Problems for Pixar: Artist Sues for Copyright Infringement over Unicorn-Themed Van in Upcoming Movie Onward - Fordham Intellectual Property, Media & Entertainment Law Journal
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Problems for Pixar: Artist Sues for Copyright Infringement over Unicorn-Themed Van in Upcoming Movie Onward

Sweet Cecily Daniher, a San Francisco artist, recently sued Disney, Pixar, and producer Kori Rae for copyright infringement in the upcoming movie Onward.1 Daniher argues in her complaint that Pixar used her “tremendously cool, dark blue and/or purple 1972 Chevrolet G10 van, with shag carpeting, red velour walls” and a unicorn mural painted on the side.2 The unicorn mural features a white unicorn standing only on its hind legs in a body of water in front of mountains against the night sky. In place of a sun or moon, a black gem is in the corner with lightning bolts radiating outwards. “Vanicorn,” as Daniher has named her van, is one of many examples of how Daniher has used unicorns as a central theme in her artwork over the course of her career.3

In Onward, elves Ian and Barley Lightfoot search for a way to reunite themselves with their dead father using the help of a character named Guinevere, a dark blue and/or purple 1972 Chevrolet G10 van with a red interior and a big mural of a white mythical beast on its side.4 Guinevere’s mural has a white flying horse, called a Pegasus in Greek mythology, who is depicted mid-flight across a starry night sky with a moon in the right corner.

Daniher argues that Guinevere is a direct copy of Vanicorn, down to the year, make, and model.5 Pixar previously used Vanicorn with Daniher’s consent. In September 2018, Daniher rented Vanicorn to Pixar for a one-day music festival/activity day for Pixar employees and families.6 Daniher argues that the contract explicitly states that Vanicorn would only be used as a visual prop and the contract prohibits any photos, videos, or visual representations of Vanicorn for any purpose other than the event. Daniher alleges that Rae told her that Pixar intentionally did not inform her that they intended to use Vanicorn as a character in Onward because, at the time, the film lacked a title and so they couldn’t ask her to sign a non-disclosure agreement.7

According to 17 U.S.C. § 106, an author has the exclusive right to reproduce the copyrighted work and prepare derivative works.8 The Northern District of California would be unlikely to find that Guinevere is a reproduction of Vanicorn due to the above described differences but may hold that Pixar used an unauthorized derivative work. Courts have typically required the plaintiff prove the following elements for infringements over derivative works, assuming a valid copyright for the original: (1) defendant’s access to the original work and its similarity to the contested work, otherwise known as probative similarity; and (2) defendant’s use of copyrightable material, otherwise known as improper appropriation.9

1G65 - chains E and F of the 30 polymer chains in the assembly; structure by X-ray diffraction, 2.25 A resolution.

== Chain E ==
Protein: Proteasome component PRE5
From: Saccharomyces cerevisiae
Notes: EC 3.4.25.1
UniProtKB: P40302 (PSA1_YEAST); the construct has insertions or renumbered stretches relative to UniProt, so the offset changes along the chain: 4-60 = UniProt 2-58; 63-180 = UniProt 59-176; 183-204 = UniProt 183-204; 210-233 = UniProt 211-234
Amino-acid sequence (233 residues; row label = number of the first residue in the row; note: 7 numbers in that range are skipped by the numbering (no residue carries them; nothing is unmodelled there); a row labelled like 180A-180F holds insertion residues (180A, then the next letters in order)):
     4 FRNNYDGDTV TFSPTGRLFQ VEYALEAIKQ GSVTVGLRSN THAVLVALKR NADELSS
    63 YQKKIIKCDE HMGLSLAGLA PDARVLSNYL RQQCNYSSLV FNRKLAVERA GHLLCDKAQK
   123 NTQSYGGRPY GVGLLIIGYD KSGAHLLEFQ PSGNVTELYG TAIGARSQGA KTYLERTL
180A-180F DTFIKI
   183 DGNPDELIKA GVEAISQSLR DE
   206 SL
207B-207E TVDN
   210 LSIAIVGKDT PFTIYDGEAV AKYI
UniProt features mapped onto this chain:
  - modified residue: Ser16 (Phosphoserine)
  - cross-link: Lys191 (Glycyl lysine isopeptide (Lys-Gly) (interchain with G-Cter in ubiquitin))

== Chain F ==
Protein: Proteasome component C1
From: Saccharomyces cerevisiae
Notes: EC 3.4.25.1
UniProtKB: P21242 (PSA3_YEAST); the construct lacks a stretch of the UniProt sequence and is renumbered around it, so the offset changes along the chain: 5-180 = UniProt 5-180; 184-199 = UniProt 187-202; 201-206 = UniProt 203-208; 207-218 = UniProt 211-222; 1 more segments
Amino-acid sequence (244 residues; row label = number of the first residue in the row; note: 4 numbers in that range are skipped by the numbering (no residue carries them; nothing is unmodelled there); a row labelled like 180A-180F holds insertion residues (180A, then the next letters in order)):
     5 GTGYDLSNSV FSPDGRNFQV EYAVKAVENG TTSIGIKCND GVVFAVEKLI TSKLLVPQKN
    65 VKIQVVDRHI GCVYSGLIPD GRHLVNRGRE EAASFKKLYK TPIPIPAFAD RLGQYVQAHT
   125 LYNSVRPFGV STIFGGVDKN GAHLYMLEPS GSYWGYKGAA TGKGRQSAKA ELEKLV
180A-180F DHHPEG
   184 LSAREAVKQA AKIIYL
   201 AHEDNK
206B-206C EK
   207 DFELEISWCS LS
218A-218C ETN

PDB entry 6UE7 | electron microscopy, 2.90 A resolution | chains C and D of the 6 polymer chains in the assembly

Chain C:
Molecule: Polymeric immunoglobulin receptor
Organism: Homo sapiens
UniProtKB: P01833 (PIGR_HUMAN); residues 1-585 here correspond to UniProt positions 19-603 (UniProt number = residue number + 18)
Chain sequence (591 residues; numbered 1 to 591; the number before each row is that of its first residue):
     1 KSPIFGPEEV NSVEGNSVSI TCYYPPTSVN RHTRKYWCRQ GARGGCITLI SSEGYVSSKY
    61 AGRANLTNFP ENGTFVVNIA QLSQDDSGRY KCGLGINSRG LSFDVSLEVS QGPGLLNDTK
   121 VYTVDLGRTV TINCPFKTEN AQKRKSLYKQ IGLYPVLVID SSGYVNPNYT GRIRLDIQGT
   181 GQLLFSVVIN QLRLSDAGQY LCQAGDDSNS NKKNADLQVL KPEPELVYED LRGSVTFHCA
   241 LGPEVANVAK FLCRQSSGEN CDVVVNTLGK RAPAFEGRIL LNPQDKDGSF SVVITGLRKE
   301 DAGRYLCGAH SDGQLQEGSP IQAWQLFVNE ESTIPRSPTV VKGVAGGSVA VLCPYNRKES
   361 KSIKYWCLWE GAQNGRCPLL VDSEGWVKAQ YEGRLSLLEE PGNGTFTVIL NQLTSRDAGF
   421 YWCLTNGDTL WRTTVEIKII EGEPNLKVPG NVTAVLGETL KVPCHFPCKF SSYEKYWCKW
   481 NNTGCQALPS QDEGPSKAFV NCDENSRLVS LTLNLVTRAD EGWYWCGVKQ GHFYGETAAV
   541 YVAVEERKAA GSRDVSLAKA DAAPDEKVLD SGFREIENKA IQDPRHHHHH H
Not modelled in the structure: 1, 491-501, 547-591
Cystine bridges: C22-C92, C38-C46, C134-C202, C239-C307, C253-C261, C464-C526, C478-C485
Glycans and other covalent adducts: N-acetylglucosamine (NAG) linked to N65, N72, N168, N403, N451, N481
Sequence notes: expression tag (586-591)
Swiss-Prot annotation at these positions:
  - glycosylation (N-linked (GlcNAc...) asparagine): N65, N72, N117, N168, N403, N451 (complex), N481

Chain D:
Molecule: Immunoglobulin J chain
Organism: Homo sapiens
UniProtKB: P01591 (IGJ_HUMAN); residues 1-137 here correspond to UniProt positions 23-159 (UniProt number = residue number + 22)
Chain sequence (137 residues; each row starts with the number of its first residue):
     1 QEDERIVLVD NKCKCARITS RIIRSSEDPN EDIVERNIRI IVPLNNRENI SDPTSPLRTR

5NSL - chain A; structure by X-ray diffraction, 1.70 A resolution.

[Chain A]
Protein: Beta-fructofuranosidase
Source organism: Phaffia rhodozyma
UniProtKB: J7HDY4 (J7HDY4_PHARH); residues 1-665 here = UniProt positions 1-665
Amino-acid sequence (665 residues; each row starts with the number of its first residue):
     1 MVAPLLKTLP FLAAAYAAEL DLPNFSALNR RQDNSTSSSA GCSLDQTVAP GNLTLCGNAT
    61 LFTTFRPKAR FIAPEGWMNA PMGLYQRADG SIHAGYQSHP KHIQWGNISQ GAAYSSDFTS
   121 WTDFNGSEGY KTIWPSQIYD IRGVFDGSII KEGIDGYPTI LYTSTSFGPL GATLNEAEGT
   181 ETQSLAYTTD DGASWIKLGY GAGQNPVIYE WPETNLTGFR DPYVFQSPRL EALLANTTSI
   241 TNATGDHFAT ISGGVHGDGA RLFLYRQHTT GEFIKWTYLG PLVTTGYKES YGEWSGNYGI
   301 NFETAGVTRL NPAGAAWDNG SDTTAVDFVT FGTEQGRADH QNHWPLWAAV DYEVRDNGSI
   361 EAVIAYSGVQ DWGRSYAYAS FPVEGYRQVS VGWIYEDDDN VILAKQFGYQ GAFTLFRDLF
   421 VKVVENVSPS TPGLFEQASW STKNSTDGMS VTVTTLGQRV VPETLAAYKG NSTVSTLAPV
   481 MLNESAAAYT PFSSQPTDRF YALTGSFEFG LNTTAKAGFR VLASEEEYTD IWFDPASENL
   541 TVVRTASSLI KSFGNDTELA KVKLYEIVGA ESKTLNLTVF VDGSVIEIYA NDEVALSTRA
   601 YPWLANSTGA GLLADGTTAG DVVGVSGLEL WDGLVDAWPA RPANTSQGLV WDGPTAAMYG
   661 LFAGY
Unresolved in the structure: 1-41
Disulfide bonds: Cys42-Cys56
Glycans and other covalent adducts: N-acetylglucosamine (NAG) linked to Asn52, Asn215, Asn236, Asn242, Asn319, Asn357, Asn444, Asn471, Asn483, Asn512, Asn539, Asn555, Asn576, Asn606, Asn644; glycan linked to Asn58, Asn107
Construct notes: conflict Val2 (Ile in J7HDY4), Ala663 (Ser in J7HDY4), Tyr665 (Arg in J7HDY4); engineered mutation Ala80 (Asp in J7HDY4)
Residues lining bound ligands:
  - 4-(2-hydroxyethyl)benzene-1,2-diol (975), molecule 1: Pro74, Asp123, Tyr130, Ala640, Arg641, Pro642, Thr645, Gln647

While Pixar has yet to respond to the complaint, there is strong evidence that Pixar had access to Vanicorn. Pixar will likely argue, however, that there is no probative similarity because though both vans feature white mythical beasts against a night sky, the murals have noticeable differences. For instance, the animals are of different species and positions, the background of Vanicorn is significantly more detailed, and the moons in the two murals are distinct. Pixar will probably also claim that improper appropriation is not met based on 17 U.S.C. § 102(b), which states that copyright protection does not extend to an idea.10 Pixar will likely argue that Daniher is attempting to copyright the broad, common theme of a mythical beast in the night but is limited to the particular expression depicted on Vanicorn. In other words, Daniher cannot have a monopoly on depicting white mythical beasts against a dark sky.11

The two works of art, however, are most similar in that both are depicted on blue/purple vans. The Northern District of California will need to determine whether the van is part of the artistic expression. If so, there is a higher likelihood that the court would find probative similarity because the van would be not only yet another similarity, but an unusual one. The court would be less likely to find that Daniher is laying claim to a common theme, since vans are not commonly associated with unicorns. Ultimately, the court must decide how to weigh the unique, shared medium of expression against arguably similar depictions of a common theme.

For images of Vanicorn and Guinevere, please see the following article: [].

  1. Ashley Cullins, Artist Sues Disney, Pixar Over Unicorn-Adorned Van in ‘Onward’, HOLLYWOOD REPORTER (Jan. 28, 2020), [].

  2. Complaint at 4, Daniher v. Rae et al, No. 20-cv-612 (N.D. Cal. filed Jan. 27, 2020).

  3. Id.

  4. Id. at 9.

  5. Id. at 10.

  6. Id. at 7.

  7. Id. at 11.

  8. 17 U.S.C. § 106.

  9. Arnstein v. Porter, 154 F.2d 464, 468 (2d Cir. 1946).

  10. 17 U.S.C. § 102.

  11. See Nichols v. Universal Pictures Corp., 45 F.2d 119 (2d Cir. 1930).

Sara Mazurek

Sara Mazurek is a second-year J.D. candidate at Fordham University School of Law and a staff member of the Intellectual Property, Media & Entertainment Law Journal. She holds a B.A. in History and Psychology from Columbia University.